Shine didn’t interest me. Nor did filth. New York had plenty of both, but that wasn’t why I was there.
After I’d gotten off the boat and through the dull business of immigration, I headed straight for the most unimpressive learning institution I could find. There I was, famed, affluent, and homeless, standing on the steps of Browning University. It was adjoined to a pitiful museum of history. I wore a blue hat with a feather in it.
Neither the university nor the museum stand today, but that was never my fault. I warned them.
But I digress. That first day, still smelling of travel and the ocean spray, I could not have commanded any more respect than a statue from a pigeon. And yet, the dear little professor of European history let me in.
Dr Verence was a fan of mine. His name was Emil, but I wouldn’t call him that for a number of years. He let me in for an autograph. I left with a job.
It was not actual employment, of course. Women did not have the same freedoms they enjoy today. I must admit, I miss the thrill that limitation afforded. Now, working is seen as dull or undesirable.
A life in circuses had not given me any time for academics or paper education. However, I did speak eight languages. On the face of it, I aided several language professors by giving simple speeches and conversing.
This, of course, was our cover. My true work for Browning and its museum was not in language, but in acquisitions.
One cannot travel so much as I already had and not see a great many things which others would deem impossible. Before I had my rumoured yet true conversation with Jessa Morgan in Paris, I had met with a vampire.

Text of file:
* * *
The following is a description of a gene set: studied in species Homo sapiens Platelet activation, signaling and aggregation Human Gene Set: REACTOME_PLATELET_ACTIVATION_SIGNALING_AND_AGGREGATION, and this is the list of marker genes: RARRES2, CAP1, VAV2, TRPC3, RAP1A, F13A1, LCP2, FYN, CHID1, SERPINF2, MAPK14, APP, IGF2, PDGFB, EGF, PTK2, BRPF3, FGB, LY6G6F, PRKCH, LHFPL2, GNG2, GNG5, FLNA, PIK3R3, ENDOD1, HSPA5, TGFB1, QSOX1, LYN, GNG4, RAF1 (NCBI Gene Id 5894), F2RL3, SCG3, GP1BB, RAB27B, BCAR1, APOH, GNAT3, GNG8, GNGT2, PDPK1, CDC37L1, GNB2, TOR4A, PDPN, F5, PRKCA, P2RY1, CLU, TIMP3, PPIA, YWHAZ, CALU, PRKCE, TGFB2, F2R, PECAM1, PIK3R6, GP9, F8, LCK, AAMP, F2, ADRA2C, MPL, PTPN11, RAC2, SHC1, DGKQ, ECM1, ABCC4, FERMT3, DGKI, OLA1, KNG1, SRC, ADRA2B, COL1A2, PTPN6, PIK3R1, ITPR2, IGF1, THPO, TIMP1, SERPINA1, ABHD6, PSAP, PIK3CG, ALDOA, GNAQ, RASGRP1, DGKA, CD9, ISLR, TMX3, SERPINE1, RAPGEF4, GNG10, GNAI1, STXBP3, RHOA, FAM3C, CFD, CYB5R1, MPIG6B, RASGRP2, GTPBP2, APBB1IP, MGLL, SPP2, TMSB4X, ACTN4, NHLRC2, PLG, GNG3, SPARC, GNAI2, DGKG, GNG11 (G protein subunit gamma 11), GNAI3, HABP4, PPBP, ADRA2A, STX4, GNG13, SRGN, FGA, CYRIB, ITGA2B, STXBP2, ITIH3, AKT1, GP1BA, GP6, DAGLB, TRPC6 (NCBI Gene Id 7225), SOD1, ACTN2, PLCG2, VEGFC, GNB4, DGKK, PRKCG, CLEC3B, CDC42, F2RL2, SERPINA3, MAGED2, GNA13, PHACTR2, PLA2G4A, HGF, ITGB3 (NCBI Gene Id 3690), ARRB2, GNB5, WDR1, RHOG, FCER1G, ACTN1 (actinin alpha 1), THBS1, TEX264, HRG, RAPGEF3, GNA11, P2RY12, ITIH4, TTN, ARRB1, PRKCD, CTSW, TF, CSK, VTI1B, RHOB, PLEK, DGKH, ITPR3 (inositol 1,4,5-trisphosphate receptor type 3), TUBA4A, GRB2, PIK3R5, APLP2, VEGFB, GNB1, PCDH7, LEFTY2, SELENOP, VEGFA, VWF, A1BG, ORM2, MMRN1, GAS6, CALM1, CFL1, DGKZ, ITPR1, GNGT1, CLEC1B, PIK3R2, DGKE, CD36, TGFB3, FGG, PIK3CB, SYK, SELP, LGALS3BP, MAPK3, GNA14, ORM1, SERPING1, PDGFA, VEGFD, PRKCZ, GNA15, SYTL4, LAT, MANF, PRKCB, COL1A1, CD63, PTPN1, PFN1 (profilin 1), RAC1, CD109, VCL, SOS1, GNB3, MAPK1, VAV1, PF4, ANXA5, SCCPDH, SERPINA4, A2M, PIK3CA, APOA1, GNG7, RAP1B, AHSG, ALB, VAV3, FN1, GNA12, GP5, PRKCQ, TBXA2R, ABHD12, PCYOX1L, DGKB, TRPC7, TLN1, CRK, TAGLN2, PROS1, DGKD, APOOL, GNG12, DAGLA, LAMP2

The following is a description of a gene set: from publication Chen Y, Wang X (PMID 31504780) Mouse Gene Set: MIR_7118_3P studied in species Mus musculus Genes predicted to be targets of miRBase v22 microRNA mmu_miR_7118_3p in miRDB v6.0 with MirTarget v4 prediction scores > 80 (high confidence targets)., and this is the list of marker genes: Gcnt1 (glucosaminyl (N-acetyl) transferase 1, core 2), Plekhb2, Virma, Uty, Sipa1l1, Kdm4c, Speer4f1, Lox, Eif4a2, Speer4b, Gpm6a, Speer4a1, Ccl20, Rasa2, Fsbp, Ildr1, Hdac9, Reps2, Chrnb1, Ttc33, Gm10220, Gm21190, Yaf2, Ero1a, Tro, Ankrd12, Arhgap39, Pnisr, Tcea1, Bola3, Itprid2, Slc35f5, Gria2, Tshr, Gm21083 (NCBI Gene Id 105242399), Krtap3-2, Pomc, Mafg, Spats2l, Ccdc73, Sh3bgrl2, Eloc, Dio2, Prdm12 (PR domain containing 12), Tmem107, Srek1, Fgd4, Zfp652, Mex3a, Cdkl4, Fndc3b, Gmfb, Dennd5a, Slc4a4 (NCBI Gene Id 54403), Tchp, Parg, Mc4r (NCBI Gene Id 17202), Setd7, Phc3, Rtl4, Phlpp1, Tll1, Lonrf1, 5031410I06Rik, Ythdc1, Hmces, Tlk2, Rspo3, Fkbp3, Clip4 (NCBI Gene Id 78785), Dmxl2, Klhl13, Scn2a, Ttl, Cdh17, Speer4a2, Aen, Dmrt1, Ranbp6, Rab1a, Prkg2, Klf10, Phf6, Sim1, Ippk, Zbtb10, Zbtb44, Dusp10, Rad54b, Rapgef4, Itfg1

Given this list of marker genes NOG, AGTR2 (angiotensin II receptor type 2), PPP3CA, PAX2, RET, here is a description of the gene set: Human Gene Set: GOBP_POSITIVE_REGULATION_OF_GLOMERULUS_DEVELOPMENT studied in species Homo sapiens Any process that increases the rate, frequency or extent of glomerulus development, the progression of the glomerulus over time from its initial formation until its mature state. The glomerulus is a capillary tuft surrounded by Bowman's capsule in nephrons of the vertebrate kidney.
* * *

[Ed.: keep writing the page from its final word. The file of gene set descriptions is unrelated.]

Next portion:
The papers have called me crazy, but they are only partially correct. I could have always told them so much more to bombard their readers with.
Fortunately for me, I met a vampire hunter in the same encounter. He gave me more than I will at this time recount, but the relevant gift was that of an amulet and an old cross.
The cross was very old, and as the amulet was sufficient, I decided to use the cross to find myself a position. A position like that of my vampire hunting friend.
I was not prepared to fight regularly, but he had told me of the existence of many artefacts and items that I wished to see for myself. Gifting them to museums was my own quirk. I had no need of these things, and no need of money. But a life spent performing had taught me that people liked to look at things.
From then on, I was able to let them look at things, while I was free to indulge my knowledge of the occult and the weird out of their sight.